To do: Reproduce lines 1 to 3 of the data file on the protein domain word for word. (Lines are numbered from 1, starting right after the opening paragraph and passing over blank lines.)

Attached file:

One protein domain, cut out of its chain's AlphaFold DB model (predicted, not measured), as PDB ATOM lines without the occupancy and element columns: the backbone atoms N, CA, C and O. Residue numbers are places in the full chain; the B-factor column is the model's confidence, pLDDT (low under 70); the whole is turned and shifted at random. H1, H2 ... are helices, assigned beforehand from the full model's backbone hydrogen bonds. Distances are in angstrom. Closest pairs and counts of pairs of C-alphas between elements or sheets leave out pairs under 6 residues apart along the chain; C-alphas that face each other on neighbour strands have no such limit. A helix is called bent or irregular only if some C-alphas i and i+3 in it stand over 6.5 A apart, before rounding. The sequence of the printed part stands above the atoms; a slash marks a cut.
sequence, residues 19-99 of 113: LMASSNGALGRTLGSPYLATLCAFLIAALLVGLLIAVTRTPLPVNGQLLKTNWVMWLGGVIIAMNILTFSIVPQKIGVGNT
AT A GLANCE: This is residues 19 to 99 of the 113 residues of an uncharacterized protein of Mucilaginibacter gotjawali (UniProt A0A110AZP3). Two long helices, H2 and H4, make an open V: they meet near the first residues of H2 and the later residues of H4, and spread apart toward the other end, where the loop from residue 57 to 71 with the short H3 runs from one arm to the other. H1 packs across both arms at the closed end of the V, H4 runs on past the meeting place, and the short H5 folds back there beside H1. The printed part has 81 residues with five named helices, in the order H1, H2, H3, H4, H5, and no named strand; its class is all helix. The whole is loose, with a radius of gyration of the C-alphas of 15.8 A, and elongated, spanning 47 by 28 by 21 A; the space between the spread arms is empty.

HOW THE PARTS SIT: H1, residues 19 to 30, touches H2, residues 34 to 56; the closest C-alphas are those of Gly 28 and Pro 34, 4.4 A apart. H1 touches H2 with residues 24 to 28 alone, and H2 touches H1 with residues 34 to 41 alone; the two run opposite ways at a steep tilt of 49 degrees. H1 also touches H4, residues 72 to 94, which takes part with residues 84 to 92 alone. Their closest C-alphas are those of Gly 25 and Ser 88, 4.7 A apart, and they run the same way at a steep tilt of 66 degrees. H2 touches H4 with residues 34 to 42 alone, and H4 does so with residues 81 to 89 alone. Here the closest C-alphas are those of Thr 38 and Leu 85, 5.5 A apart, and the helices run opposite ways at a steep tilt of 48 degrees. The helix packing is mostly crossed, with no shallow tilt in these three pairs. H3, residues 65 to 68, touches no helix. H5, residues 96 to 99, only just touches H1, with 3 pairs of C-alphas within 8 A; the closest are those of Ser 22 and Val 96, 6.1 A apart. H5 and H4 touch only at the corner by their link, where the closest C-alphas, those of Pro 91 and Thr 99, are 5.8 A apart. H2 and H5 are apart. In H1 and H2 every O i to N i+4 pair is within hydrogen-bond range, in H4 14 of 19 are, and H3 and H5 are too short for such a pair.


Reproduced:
sequence, residues 19-99 of 113: LMASSNGALGRTLGSPYLATLCAFLIAALLVGLLIAVTRTPLPVNGQLLKTNWVMWLGGVIIAMNILTFSIVPQKIGVGNT
AT A GLANCE: This is residues 19 to 99 of the 113 residues of an uncharacterized protein of Mucilaginibacter gotjawali (UniProt A0A110AZP3). Two long helices, H2 and H4, make an open V: they meet near the first residues of H2 and the later residues of H4, and spread apart toward the other end, where the loop from residue 57 to 71 with the short H3 runs from one arm to the other. H1 packs across both arms at the closed end of the V, H4 runs on past the meeting place, and the short H5 folds back there beside H1. The printed part has 81 residues with five named helices, in the order H1, H2, H3, H4, H5, and no named strand; its class is all helix. The whole is loose, with a radius of gyration of the C-alphas of 15.8 A, and elongated, spanning 47 by 28 by 21 A; the space between the spread arms is empty.

HOW THE PARTS SIT: H1, residues 19 to 30, touches H2, residues 34 to 56; the closest C-alphas are those of Gly 28 and Pro 34, 4.4 A apart. H1 touches H2 with residues 24 to 28 alone, and H2 touches H1 with residues 34 to 41 alone; the two run opposite ways at a steep tilt of 49 degrees. H1 also touches H4, residues 72 to 94, which takes part with residues 84 to 92 alone. Their closest C-alphas are those of Gly 25 and Ser 88, 4.7 A apart, and they run the same way at a steep tilt of 66 degrees. H2 touches H4 with residues 34 to 42 alone, and H4 does so with residues 81 to 89 alone. Here the closest C-alphas are those of Thr 38 and Leu 85, 5.5 A apart, and the helices run opposite ways at a steep tilt of 48 degrees. The helix packing is mostly crossed, with no shallow tilt in these three pairs. H3, residues 65 to 68, touches no helix. H5, residues 96 to 99, only just touches H1, with 3 pairs of C-alphas within 8 A; the closest are those of Ser 22 and Val 96, 6.1 A apart. H5 and H4 touch only at the corner by their link, where the closest C-alphas, those of Pro 91 and Thr 99, are 5.8 A apart. H2 and H5 are apart. In H1 and H2 every O i to N i+4 pair is within hydrogen-bond range, in H4 14 of 19 are, and H3 and H5 are too short for such a pair.